There are things to love and loathe about most companies. Today, I’m going to tell you about three things to loathe about Unilever (LSE: ULVR) (NYSE: UL.US).
I’ll also be asking whether these negative factors make this FTSE 100 consumer goods giant a poor investment today.
Unilever is often spoken of in the same breath as FTSE 100 consumer goods peer Reckitt Benckiser. Both companies are widely regarded as “quality” businesses. When we look at operating margins, though, as in the table below, Reckitt easily comes out on top.
Those of you familiar with the two companies will be quick to point out that Reckitt has a high-margin pharmaceuticals division, and that looking at group margins is an apples-and-oranges comparison.
However, even when we compare the segments that overlap, Reckitt still has much superior margins. From the companies’ recent half-year results, we can see that Reckitt’s margin on food is 22.5% compared with Unilever’s 17.7%, and Reckitt’s margin across its health, hygiene and home segments of 20.3% beats Unilever’s personal care (16.6%) and homecare (4.9%) segments.
On an earnings valuation, Unilever and Reckitt are both highly rated by the market, but Unilever is currently the more expensive. At a share price of 2,672p, Unilever is trading at 19.4 times forecast 2013 earnings; Reckitt, at a share price of 4,665p, is trading at 17.3 times.
Historically, Reckitt has shown superior earnings growth to Unilever. Over the last five years, Reckitt has averaged annual growth of 16% versus Unilever’s 5%. While both companies referred to challenging market conditions within their recent half-year results, Reckitt reported earnings growth of 7% against Unilever’s 4%.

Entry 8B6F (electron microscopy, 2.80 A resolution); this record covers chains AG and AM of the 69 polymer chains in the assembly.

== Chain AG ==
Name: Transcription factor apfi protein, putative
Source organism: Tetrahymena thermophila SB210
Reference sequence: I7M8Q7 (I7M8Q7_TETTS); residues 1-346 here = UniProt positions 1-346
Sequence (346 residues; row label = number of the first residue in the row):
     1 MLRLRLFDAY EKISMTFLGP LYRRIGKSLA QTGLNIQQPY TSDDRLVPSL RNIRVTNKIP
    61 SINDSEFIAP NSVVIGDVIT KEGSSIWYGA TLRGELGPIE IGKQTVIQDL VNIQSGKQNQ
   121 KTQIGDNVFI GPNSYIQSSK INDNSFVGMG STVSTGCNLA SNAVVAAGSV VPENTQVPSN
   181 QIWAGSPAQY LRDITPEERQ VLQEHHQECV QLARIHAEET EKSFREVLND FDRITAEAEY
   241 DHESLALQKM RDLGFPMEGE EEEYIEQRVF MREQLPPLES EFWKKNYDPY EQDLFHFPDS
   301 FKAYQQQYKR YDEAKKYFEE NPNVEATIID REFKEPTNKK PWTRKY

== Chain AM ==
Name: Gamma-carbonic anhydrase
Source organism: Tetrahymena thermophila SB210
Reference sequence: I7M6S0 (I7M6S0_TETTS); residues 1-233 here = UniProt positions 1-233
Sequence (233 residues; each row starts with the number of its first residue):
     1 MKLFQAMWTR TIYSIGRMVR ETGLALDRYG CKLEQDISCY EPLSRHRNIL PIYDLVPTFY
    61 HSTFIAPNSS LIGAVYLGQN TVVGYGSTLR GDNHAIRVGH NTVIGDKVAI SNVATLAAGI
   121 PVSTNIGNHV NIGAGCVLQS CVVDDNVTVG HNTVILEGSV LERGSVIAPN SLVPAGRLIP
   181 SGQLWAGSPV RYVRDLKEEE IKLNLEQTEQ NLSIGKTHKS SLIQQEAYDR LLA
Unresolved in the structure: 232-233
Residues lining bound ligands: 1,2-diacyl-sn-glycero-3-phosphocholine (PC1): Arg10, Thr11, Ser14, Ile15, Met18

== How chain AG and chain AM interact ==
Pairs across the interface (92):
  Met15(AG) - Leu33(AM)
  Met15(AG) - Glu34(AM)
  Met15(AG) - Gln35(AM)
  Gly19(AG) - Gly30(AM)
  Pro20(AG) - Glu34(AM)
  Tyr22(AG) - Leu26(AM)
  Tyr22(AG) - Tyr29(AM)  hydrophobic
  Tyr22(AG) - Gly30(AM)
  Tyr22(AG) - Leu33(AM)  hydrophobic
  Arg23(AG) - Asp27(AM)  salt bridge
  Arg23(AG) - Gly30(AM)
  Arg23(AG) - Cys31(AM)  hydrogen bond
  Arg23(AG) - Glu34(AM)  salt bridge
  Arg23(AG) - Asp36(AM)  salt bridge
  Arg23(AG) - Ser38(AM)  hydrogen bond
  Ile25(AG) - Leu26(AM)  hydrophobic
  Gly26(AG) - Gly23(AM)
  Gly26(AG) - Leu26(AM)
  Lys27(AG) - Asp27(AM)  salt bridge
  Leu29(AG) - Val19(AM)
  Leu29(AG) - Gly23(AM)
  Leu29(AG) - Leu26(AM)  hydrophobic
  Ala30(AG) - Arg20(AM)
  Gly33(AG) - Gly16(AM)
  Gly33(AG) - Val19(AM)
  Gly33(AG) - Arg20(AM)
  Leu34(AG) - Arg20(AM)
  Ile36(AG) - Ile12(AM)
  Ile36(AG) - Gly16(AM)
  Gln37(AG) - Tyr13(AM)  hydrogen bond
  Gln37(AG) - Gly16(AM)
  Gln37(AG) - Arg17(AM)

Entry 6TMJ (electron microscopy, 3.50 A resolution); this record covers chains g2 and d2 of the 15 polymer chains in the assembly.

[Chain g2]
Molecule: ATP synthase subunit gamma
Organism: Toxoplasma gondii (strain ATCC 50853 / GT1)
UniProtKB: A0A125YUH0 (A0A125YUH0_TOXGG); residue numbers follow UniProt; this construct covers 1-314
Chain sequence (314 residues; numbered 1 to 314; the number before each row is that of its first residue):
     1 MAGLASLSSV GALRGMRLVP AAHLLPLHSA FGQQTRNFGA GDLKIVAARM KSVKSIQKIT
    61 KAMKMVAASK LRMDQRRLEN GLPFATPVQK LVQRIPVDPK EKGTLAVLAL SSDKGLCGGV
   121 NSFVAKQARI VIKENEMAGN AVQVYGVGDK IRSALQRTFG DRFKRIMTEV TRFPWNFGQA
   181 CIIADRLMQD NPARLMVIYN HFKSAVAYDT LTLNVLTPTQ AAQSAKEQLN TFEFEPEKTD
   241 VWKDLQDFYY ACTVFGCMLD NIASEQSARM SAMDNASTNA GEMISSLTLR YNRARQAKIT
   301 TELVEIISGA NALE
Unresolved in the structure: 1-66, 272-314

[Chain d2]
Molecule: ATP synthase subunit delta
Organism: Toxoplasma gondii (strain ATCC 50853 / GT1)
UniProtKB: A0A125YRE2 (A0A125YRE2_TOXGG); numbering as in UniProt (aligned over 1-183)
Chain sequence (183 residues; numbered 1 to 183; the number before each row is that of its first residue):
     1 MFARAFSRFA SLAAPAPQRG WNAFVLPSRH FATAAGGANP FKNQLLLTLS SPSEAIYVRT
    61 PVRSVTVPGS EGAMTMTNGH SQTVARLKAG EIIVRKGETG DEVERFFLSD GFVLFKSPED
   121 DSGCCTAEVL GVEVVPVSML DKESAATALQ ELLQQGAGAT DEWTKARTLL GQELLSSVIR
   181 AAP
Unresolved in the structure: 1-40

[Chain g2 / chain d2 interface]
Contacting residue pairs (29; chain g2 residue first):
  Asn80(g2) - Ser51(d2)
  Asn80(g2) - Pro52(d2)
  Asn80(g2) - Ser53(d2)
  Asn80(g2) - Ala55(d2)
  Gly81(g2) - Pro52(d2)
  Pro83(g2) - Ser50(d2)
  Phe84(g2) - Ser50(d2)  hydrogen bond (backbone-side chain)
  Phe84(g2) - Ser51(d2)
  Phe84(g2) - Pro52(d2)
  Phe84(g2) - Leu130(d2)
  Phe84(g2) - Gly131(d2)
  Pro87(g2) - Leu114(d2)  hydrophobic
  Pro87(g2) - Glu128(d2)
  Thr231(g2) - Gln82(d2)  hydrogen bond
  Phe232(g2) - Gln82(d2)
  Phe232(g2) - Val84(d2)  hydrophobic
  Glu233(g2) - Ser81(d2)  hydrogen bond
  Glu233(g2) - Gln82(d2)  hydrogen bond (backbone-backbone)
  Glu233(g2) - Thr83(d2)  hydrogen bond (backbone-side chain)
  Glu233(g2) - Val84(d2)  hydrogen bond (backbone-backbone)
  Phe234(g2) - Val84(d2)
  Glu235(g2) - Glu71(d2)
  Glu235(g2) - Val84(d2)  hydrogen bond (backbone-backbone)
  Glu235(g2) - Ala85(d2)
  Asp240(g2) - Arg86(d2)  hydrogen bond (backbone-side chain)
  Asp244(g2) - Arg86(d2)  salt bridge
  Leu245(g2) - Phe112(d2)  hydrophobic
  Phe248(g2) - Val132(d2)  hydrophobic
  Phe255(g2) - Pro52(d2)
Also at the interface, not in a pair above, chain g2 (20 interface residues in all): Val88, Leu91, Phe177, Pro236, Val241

A poor investment?
Despite the unfavourable comparisons with Reckitt I’ve made, Unilever is a quality business, with some things in its favour, notably a much bigger exposure to fast-growing emerging markets than both Reckitt and most other FTSE 100 companies.
The trouble is, Unilever’s 19.4 times earnings rating is above both its own historical average and the wider market’s current 15.7 multiple. A couple of years ago I wrote that Unilever was good value when it was trading at 13.3 times earnings (Reckitt was at 14.9), but I think the investment case for Unilever at the minute is rather less compelling.
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> G A Chester does not own any shares mentioned in this article. The Motley Fool has recommended Unilever.